Over the holidays, my boyfriend’s father and I delved into his family’s genealogy. John has a rich treasure trove of family documents that have been scanned, including an 1885 narrative of the life of Stephen Thomas Acres, his great-great-great-great-great-great-grandfather. I immediately fell in love with Acres’ florid writing style, and his family story traces an interesting pattern of migration from Ireland to Spain to Gibraltar to Iowa. He begins thusly, “Deeming it my duty to place on record, such incidents of my being as will enable my children to know their lineage and descent, and in accordance with their desire so expressed, I now proceed without ostentation, and in the fear of God, to discharge that duty as truthfully as my memory and my own knowledge will enable me to do so.”
Stephen Acres’s story commences with his father Thomas Acres, who was born in County Galway, Ireland, and was a soldier in the British Army. He served in the Peninsular Campaign of 1812–14 in Spain, where he met his future wife Maria Antonia Caja in Cartagena. In 1814, his regiment proceeded to Gibraltar, including newly-married Thomas Acres and his bride. According to Stephen, “the Peninsular war ceasing at about that time, my father was allowed to purchase his discharge from the army, when and where he settled down as a civil inhabitant of that Garrison town.” Thomas lived out his life in Gibraltar as a government employee in the Colonial Office.
Stephen converted to become a Wesleyan Methodist, a faith that would remain important to him for the rest of his life.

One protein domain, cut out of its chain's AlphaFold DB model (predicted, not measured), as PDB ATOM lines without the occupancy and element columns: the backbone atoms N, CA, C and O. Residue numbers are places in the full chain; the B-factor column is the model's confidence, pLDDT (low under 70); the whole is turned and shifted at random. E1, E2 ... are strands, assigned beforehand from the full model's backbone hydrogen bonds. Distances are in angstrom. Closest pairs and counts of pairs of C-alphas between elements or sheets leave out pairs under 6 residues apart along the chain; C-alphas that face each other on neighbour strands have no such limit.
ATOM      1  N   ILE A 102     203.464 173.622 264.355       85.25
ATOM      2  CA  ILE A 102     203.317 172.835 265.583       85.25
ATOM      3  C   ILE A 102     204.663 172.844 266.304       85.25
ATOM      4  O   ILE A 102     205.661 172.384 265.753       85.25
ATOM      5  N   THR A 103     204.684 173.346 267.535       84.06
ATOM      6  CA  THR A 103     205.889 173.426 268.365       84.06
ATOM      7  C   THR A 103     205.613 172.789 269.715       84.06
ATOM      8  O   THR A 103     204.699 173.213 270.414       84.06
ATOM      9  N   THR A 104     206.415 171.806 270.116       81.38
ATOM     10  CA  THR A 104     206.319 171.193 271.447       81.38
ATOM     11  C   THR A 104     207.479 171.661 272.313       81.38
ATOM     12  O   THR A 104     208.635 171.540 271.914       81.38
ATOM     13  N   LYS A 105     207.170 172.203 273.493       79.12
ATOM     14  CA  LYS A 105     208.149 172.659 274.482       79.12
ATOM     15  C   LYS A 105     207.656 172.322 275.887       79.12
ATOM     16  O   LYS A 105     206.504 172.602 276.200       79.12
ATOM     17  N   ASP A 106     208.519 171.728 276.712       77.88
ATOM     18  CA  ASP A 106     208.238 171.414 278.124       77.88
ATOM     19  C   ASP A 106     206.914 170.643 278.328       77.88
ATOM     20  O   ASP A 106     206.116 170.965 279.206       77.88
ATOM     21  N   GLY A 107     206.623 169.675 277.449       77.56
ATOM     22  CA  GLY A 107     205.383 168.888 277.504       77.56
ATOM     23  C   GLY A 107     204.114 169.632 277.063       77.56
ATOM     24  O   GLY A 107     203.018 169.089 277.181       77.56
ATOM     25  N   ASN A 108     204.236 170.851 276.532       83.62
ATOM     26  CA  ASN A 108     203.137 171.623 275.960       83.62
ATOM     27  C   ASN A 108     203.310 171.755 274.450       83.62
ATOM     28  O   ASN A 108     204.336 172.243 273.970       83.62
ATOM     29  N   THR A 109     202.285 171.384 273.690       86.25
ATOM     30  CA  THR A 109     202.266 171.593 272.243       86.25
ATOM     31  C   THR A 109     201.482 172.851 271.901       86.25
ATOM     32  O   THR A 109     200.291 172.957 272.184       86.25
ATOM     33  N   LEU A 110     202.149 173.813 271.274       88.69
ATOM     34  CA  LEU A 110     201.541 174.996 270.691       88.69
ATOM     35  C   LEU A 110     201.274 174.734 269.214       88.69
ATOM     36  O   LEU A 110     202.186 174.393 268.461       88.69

As Stephen grew up in Gibraltar, he began to question his Catholic faith. He says, “the moral training I had received under the Roman Catholic influence was at variance with the requirements of Scriptural truth.” He was particularly uncomfortable about confession before a priest, venerating the Virgin Mary or other Saints, and not observing the Sabbath strictly enough. Stephen converted to become a Wesleyan Methodist, a faith that would remain important to him for the rest of his life.
Stephen fell in love with the daughter of his Sunday School teacher, Sarah Newman, or in his words, “her whom I have ever regarded as destined in God’s providence to be the companion of my life.” His love for Sarah is evident throughout his narrative – he goes on to describe her as “the solace of my pilgrimage; the happiness of my home; the faithful mother of my children.” They courted for seven years as they built up the resources to make their own home together, finally marrying in 1841 and settling into newlywed bliss, described by Stephen: “Being now settled down in our new and comfortable home relation, as we thought, for our life, we entered cheerfully into its enjoyment, thankfully accepting the bountiful providences which freely came to us and felt happy in our new Eden.”